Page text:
* If :math:`\abs{x_i}` is ``1`` and :math:`y_i` is ``+infinity``, the result is ``1``.
* If :math:`\abs{x_i}` is ``1`` and :math:`y_i` is ``-infinity``, the result is ``1``.
* If :math:`x_i` is ``1`` and :math:`y_i` is not ``NaN``, the result is ``1``.
* If :math:`\abs{x_i}` is less than ``1`` and :math:`y_i` is ``+infinity``, the result is ``+0``.
* If :math:`\abs{x_i}` is less than ``1`` and :math:`y_i` is ``-infinity``, the result is ``+infinity``.
* If :math:`x_i` is ``+infinity`` and :math:`y_i` is greater than ``0``, the result is ``+infinity``.
* If :math:`x_i` is ``+infinity`` and :math:`y_i` is less than ``0``, the result is ``+0``.
* If :math:`x_i` is ``-infinity``, :math:`y_i` is greater than ``0``, and :math:`y_i` is an odd integer value, the result is ``-infinity``.
* If :math:`x_i` is ``-infinity``, :math:`y_i` is greater than ``0``, and :math:`y_i` is not an odd integer value, the result is ``+infinity``.
* If :math:`x_i` is ``-infinity``, :math:`y_i` is less than ``0``, and :math:`y_i` is an odd integer value, the result is ``-0``.
* If :math:`x_i` is ``-infinity``, :math:`y_i` is less than ``0``, and :math:`y_i` is not an odd integer value, the result is ``+0``.
* If :math:`x_i` is ``+0`` and :math:`y_i` is greater than ``0``, the result is ``+0``.
* If :math:`x_i` is ``+0`` and :math:`y_i` is less than ``0``, the result is ``+infinity``.
* If :math:`x_i` is ``-0``, :math:`y_i` is greater than ``0``, and :math:`y_i` is an odd integer value, the result is ``-0``.
* If :math:`x_i` is ``-0``, :math:`y_i` is greater than ``0``, and :math:`y_i` is not an odd integer value, the result is ``+0``.
* If :math:`x_i` is ``-0``, :math:`y_i` is less than ``0``, and :math:`y_i` is an odd integer value, the result is ``-infinity``.
* If :math:`x_i` is ``-0``, :math:`y_i` is less than ``0``, and :math:`y_i` is not an odd integer value, the result is ``+infinity``.
* If :math:`x_i` is less than 0, :math:`x_i` is a finite number, :math:`y_i` is a finite number, and :math:`y_i` is not an integer value, the result is ``NaN``.
Examples:
>>> F.pow(2.0, 3.0)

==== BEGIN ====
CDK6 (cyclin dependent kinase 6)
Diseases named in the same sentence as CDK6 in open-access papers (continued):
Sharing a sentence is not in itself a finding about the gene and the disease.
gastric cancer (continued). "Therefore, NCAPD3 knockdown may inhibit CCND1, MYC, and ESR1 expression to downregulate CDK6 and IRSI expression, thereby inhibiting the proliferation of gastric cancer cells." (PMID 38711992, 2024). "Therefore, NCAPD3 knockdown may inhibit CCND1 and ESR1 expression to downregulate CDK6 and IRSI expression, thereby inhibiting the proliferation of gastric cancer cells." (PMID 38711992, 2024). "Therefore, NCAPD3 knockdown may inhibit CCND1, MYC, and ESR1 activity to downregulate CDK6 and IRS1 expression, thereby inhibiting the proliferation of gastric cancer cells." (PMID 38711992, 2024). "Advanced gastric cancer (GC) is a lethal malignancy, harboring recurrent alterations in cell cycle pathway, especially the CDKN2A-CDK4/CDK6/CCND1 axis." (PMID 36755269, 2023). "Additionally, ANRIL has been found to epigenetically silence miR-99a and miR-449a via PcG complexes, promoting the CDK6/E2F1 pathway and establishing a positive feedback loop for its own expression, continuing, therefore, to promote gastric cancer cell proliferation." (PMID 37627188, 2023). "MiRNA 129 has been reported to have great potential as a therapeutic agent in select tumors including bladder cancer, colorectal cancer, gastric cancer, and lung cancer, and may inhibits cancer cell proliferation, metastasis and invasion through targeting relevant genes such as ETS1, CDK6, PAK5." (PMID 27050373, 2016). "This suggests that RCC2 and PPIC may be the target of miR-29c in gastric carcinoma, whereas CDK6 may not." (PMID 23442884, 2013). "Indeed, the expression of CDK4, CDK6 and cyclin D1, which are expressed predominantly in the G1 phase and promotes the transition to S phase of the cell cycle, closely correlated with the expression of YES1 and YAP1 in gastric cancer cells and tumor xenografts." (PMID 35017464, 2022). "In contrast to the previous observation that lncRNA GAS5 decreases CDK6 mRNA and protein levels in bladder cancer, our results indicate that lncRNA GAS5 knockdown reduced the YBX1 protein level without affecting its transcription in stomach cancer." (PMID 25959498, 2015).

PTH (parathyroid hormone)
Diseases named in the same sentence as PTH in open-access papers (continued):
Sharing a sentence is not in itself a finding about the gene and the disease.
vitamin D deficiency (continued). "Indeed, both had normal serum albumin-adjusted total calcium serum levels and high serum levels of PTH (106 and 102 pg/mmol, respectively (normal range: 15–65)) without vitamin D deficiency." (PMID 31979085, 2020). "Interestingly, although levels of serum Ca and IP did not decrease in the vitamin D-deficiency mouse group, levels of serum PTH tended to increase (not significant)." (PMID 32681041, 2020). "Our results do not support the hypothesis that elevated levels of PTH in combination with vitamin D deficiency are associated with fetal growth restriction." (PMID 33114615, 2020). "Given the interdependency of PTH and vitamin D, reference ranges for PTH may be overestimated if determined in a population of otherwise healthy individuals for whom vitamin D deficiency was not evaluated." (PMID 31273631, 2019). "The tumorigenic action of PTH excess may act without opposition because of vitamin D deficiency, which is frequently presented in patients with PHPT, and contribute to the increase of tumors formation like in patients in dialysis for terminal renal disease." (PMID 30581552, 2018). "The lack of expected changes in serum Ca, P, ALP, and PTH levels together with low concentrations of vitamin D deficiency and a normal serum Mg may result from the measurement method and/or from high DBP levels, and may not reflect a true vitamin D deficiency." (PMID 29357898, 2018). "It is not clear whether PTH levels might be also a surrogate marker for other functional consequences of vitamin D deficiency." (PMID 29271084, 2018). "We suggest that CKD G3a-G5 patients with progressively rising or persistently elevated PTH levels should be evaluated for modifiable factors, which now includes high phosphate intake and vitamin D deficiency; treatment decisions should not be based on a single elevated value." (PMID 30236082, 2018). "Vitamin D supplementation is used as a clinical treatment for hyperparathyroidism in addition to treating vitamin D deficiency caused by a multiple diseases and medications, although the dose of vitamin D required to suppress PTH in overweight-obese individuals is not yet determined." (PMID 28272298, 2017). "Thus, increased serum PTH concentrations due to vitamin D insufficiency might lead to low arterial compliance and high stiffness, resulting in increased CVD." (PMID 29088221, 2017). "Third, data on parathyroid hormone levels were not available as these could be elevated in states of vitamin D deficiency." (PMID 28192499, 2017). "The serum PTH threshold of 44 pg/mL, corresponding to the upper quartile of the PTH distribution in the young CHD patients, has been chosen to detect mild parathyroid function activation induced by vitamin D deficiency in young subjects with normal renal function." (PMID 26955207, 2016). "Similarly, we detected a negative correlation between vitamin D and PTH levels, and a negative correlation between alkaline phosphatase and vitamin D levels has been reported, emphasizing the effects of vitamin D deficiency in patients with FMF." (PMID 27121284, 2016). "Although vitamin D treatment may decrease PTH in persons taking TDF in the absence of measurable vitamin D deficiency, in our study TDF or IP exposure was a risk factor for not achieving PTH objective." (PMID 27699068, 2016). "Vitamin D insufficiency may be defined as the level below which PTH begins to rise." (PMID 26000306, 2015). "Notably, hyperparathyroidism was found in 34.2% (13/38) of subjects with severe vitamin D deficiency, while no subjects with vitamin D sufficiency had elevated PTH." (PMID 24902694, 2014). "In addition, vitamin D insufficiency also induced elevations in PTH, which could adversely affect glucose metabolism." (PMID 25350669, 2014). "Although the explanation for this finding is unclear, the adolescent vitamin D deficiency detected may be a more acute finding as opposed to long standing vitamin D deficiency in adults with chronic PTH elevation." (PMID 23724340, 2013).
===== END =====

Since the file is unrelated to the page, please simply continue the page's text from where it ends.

Tensor(8.0, device=xpux:0)
Element-wise power:
>>> x = Tensor([1, 2, 3, 4, 5])
>>> y = Tensor([1, 2, 1, 2, 1])
>>> F.pow(x, y)
Tensor([ 1. 4. 3. 16. 5.], device=xpux:0)
Broadcasting:
>>> F.pow(x, 2)
Tensor([ 1. 4. 9. 16. 25.], device=xpux:0)
"""
return _elwise(x, y, mode=Elemwise.Mode.POW)
[文档]def mod(x: Tensor, y: Tensor) -> Tensor:
r"""Element-wise :math:`\operatorname{mod}(x, y)` function.
Returns the remainder of division for each element :math:`x_i` of the input tensor :math:`x`
and the respective element :math:`y_i` of the input tensor :math:`y`.
.. note::
* In general, similar to Python’s % operator, this function is not recommended for floating-point operands as semantics do not follow IEEE 754.
That this function is specified to accept floating-point operands is primarily for reasons of backward compatibility.
* ``mod`` is an alias of ``remainder`` in NumPy.
.. seealso:: :func:`~.div` / :func:`~.floor_div`
Args:
x: dividend input tensor. Should have a numeric data type.
y: divisor input tensor. Must be compatible with :math:`x` (see :ref:`broadcasting-rule` ). Should have a numeric data type.
Returns:
A tensor containing the element-wise results.
The returned tensor must have a data type determined by :ref:`dtype-promotion`.
.. admonition:: Special cases
For floating-point operands,
* If either :math:`x_i` or :math:`y_i` is ``NaN``, the result is ``NaN``.
* If :math:`x_i` is either ``+infinity`` or ``-infinity`` and :math:`y_i` is either ``+infinity`` or ``-infinity``, the result is ``NaN``.